"Lebanon's contemporary art," said gallery owner Sfeir-Semler, "is the only entity today that doesn't depend on one of the 18 religious communities in the country."

In Beirut, she says, a certain tolerance still exists. "Why is there such an art scene in Lebanon and not in Syria, in Egypt, in the Gulf states?" the art expert asks. "Because there is no Arab city where people are as free as in Beirut."

Plans for a new art museum

Giving further hope to Beirut's cultural life are plans to build the Beirut Museum of Art, or BeMA, by 2026 (see top photo).

To be located near the National Museum that preserves the country's archaeological treasures, and in the vicinity of the new Beit Beirut cultural center, BeMA could house the collection of the Lebanese Ministry of Culture.

The approximately 2,300 works of modern and contemporary art by predominantly Lebanese artists are currently still stored in depots and — according to newspaper reports — are in a miserable condition: holes in canvases, works covered in dust and mold, broken sculptures. The civil war has also left its mark here.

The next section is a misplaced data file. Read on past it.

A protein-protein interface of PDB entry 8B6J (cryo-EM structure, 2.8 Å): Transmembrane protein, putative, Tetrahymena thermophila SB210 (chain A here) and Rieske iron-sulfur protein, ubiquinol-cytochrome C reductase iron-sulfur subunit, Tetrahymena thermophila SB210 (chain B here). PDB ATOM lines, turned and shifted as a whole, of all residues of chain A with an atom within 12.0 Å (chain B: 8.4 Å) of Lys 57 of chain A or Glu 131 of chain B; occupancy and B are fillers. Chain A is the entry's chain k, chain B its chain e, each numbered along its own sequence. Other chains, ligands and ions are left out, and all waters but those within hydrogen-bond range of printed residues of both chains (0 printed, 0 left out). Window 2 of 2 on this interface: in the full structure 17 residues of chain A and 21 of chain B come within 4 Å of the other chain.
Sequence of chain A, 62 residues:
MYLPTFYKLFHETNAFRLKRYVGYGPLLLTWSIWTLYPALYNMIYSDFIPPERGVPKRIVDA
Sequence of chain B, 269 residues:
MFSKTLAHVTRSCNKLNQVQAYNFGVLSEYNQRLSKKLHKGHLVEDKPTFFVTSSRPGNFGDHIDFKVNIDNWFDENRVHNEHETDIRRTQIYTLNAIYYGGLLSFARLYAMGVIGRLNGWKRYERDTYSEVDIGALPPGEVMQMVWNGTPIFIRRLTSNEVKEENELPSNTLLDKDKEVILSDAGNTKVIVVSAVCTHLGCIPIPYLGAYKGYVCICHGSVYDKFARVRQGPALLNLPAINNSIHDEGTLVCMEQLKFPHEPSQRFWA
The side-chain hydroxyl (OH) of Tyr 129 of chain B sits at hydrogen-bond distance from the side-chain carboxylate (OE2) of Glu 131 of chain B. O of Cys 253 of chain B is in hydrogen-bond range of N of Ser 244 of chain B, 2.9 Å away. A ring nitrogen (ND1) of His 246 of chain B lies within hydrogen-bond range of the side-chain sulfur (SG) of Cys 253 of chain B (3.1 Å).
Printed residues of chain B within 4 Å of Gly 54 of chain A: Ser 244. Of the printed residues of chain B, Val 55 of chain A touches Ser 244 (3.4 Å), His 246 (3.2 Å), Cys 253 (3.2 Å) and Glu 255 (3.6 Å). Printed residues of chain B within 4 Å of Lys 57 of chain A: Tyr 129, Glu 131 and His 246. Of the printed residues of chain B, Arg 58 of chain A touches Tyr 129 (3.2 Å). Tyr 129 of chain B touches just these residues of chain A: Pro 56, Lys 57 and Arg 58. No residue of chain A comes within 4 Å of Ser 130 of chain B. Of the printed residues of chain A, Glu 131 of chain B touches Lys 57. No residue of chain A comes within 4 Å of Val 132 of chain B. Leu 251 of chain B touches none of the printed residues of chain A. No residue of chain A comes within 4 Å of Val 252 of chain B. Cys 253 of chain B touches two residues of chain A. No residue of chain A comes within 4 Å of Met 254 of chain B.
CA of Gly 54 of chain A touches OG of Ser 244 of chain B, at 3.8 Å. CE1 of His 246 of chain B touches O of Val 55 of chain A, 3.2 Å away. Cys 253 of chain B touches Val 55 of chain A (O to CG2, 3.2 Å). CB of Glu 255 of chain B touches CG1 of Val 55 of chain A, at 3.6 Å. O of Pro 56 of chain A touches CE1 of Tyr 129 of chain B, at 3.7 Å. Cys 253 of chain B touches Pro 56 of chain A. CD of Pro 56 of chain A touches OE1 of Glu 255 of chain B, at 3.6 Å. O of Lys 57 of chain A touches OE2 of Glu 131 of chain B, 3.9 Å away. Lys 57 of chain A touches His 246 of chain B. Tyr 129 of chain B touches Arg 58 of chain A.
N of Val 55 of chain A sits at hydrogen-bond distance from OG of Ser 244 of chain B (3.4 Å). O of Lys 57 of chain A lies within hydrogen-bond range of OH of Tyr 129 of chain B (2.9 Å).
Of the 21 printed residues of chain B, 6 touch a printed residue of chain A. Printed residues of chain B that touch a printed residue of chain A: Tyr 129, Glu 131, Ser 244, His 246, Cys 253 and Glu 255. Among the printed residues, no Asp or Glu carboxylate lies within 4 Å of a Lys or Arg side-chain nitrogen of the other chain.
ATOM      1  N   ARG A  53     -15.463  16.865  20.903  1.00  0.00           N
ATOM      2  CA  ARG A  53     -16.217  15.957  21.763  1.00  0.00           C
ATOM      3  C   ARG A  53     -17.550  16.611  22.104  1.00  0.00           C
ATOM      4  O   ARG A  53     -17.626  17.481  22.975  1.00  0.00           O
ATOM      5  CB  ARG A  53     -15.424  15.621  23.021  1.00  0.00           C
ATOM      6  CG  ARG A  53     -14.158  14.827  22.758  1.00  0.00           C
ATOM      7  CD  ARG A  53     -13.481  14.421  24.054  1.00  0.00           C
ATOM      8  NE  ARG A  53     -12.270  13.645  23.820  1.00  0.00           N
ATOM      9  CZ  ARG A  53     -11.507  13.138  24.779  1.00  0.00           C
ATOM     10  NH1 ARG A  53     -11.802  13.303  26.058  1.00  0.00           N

A fluid and transparent building design by Amale Andraos, a Lebanese architect living in the US, has been chosen for the new museum. The facade of light consists of inviting open balconies that open a view into the interior.

Private donors have already raised part of the $30 million (nearly €27.5 million) that the BeMA is expected to cost. The foundation stone has recently been placed.

And yet the deteriorating situation in Lebanon has led to a rethinking of the project.

"The past few years have been a roller coaster ride," Michele Haddad, one of the BeMA directors, said in Germany's Frankfurter Allgemeine Zeitung daily.

"How to find the architecture of the new museum, what will go in there, where the artworks will come from and who will pay for it in the end, we'll have to see to all that," said gallery owner Andree Sfeir-Semler.

"But it's definitely better than nothing," she added.